Once we were on the trail, two of the crew members, Roach and Jake went ahead and circled the area while Lisa manned the radio to locate the bear. We quietly followed, making sure not to talk so that the bears wouldn’t hear us approaching. They’re seldom bothered by vehicles, machines, etc., but voices can send a bear bolting from her den. Randy had hoped she’d be denned up as she was last year; she had taken up residence in an old beaver house! The surrounding forest didn’t leave him too optimistic, and a ground nested bear is much harder to sneak up on and dart. So we moved as quietly as we could. To our advantage, the warm weather left trees dropping snow and it made for good sound cover.

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Waiting for the drugs to take effect. Once the sow was drugged, the cub didn’t try to run and they were able to give it a shot. In a matter of a few minutes, both were ready to be evaluated.

We were told that if we hear a whistle then to stop moving. This would mean one of the two crew members had spotted the bear. We watched Lisa and Randy move in while we waited. Little did we know that the bear was right there! They had moved in on her and now they were just waiting for the drugs to take effect. Once we got the okay to move in, we got to see our bear! She was in a ground nest. She literally had scratched the trees to make a bed of bark and laid down with nothing over her!

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As soon as they got the go ahead, the team went into action working diligently and methodically. The bears were placed on a sleeping bag to keep them off the snow. Randy replaced the sow’s collar while Roach and Jake took measurements and weighed the cub. Then once Randy was done with the sow, she was moved onto the bag, and weighed and measured as well. Lisa took information as numbers were called out in between discussions of what they should name the cub. The cub got new ear tags that had most likely been bitten out by other cubs, a tattoo inside her mouth and a GPS collar. Only one cub remained with the sow out of four. This doesn’t necessarily mean they all died, but they may have. Apparently the two male cubs were very big, and the mother had traveled hundreds of miles. It may be possible the two male cubs went off on their own to den, and there is even a possibility that they may be denned nearby as that is also common.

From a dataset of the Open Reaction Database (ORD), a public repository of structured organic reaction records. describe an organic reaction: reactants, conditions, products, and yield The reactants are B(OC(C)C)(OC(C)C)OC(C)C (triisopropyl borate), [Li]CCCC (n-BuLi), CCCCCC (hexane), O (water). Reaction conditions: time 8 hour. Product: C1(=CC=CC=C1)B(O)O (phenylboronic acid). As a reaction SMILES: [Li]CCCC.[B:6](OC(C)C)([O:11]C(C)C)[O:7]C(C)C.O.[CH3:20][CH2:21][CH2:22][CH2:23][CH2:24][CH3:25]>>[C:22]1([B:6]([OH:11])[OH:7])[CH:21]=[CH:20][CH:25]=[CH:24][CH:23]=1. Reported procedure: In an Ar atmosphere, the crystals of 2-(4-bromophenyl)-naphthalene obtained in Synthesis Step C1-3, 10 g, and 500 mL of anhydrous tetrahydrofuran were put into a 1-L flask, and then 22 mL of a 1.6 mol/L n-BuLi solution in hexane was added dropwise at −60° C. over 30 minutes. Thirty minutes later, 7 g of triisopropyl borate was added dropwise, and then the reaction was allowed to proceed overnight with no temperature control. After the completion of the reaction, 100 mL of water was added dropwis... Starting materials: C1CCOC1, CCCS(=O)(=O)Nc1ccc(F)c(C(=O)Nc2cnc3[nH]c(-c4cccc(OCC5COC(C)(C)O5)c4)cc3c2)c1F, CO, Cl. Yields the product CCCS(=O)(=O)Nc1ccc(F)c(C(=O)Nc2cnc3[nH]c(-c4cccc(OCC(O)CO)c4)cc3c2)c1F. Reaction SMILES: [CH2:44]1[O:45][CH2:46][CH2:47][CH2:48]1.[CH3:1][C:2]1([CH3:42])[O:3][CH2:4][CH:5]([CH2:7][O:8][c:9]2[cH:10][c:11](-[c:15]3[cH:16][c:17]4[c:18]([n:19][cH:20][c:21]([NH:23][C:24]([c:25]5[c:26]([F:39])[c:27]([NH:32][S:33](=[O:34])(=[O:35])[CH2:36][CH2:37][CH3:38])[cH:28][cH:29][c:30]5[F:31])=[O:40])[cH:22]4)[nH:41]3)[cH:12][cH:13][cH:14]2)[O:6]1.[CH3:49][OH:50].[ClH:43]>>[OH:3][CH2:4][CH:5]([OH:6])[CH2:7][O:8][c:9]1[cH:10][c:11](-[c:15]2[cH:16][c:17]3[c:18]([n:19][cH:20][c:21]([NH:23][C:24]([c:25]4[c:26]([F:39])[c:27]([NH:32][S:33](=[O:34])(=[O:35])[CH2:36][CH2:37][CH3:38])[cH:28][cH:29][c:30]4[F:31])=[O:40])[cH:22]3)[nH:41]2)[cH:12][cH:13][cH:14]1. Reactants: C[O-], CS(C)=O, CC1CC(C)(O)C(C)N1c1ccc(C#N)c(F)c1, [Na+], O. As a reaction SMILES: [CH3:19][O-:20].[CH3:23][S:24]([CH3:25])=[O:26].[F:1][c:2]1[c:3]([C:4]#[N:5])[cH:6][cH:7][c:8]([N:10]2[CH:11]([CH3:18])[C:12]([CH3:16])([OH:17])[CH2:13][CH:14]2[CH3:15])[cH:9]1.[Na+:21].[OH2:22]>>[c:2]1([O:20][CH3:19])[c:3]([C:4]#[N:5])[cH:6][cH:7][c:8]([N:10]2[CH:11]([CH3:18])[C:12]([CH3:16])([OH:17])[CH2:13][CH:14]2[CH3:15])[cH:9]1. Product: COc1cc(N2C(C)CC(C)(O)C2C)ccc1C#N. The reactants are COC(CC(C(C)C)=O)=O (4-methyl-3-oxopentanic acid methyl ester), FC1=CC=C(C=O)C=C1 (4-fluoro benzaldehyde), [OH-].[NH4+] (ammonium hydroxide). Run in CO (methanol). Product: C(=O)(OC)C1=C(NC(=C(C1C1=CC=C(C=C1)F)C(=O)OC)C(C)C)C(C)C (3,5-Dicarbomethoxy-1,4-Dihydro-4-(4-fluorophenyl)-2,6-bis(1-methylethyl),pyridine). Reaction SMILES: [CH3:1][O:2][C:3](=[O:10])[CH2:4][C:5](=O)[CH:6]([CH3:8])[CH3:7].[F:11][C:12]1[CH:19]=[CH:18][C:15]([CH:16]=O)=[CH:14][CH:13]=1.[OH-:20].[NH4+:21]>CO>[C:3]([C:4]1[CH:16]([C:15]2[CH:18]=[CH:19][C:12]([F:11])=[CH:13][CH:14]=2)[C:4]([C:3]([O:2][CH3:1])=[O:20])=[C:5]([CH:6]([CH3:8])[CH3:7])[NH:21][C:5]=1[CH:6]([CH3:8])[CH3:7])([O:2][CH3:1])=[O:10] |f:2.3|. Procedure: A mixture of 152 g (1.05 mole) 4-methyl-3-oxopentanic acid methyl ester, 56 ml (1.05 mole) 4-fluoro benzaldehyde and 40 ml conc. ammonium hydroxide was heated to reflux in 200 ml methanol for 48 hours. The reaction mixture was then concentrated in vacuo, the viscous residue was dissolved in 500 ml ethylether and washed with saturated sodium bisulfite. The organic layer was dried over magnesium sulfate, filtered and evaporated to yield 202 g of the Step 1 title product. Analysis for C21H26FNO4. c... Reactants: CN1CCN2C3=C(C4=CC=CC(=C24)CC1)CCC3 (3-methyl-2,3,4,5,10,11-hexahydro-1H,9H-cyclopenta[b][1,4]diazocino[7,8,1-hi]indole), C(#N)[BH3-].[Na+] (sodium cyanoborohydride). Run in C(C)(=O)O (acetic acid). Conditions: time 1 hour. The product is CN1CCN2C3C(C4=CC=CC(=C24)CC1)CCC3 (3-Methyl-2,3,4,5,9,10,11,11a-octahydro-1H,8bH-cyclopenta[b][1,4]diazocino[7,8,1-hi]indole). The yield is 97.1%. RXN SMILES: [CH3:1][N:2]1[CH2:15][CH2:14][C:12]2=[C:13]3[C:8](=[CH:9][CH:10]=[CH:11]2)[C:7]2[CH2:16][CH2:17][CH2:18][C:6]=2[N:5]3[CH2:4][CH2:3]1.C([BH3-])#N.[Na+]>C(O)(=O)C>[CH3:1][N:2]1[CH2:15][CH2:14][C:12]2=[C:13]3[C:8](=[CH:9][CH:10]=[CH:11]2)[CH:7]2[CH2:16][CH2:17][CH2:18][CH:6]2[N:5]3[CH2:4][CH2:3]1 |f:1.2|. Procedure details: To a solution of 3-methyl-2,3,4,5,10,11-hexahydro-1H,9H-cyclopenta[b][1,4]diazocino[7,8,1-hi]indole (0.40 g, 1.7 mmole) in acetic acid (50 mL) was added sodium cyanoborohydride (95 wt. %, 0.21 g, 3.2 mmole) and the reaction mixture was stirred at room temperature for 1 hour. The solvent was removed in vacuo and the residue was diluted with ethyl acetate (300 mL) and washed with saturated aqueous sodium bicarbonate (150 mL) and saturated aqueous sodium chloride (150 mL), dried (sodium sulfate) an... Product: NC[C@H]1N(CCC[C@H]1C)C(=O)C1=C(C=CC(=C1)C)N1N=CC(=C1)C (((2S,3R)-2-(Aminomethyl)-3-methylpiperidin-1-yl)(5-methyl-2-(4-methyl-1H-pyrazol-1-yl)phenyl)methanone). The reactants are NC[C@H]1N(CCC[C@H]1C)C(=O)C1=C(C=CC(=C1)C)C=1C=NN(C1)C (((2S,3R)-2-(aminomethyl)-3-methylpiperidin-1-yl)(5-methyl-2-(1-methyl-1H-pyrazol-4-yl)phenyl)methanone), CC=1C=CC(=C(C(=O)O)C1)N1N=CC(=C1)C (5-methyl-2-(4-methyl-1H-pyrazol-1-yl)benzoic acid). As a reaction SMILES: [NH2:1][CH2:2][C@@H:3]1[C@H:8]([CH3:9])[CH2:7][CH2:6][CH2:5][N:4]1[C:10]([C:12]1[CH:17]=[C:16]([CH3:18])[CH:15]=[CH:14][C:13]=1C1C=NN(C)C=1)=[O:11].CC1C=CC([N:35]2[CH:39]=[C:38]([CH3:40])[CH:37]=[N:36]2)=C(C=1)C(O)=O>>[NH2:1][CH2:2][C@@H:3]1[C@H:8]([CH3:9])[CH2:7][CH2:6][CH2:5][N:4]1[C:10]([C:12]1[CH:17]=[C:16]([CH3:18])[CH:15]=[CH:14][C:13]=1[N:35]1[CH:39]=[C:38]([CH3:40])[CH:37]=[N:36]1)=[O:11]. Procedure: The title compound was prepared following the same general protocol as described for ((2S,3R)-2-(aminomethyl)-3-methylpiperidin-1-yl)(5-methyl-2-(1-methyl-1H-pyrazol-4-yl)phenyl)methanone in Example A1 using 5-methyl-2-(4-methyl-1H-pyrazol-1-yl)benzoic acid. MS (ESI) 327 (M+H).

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In just a few minutes, both sow and cub were finished and then we got to get some photos with the bear. It’s entirely a different feeling holding up the head of a living breathing bear. This bear’s head is huge. If I had only seen her, I would might think she was a he.

IMG_0255Before the bears were returned to their nest, Lisa gathered a few armloads of boughs and lined it nicely to keep the bears dry. Their fur is so thick and full and it repels water. I was told that when it rains, the bears will literally get up, shake off, and then lay back down. Once the bears were brushed off of all the falling snow, they were placed back into their nest. A reversal drug was administered to each bear, and we left as quietly and quickly as we arrived.

I am forever grateful for this opportunity to go along with the Bear Crew. To see the professionalism, camaraderie, and true care for the future of our Maine black bears is  something I’ll always remember. Thank you Erin. Thank you Maine Bear Crew!

I wonder if we can go on an adventure with the Maine Moose Crew???…

ohhhh Errrinnnn!! 😉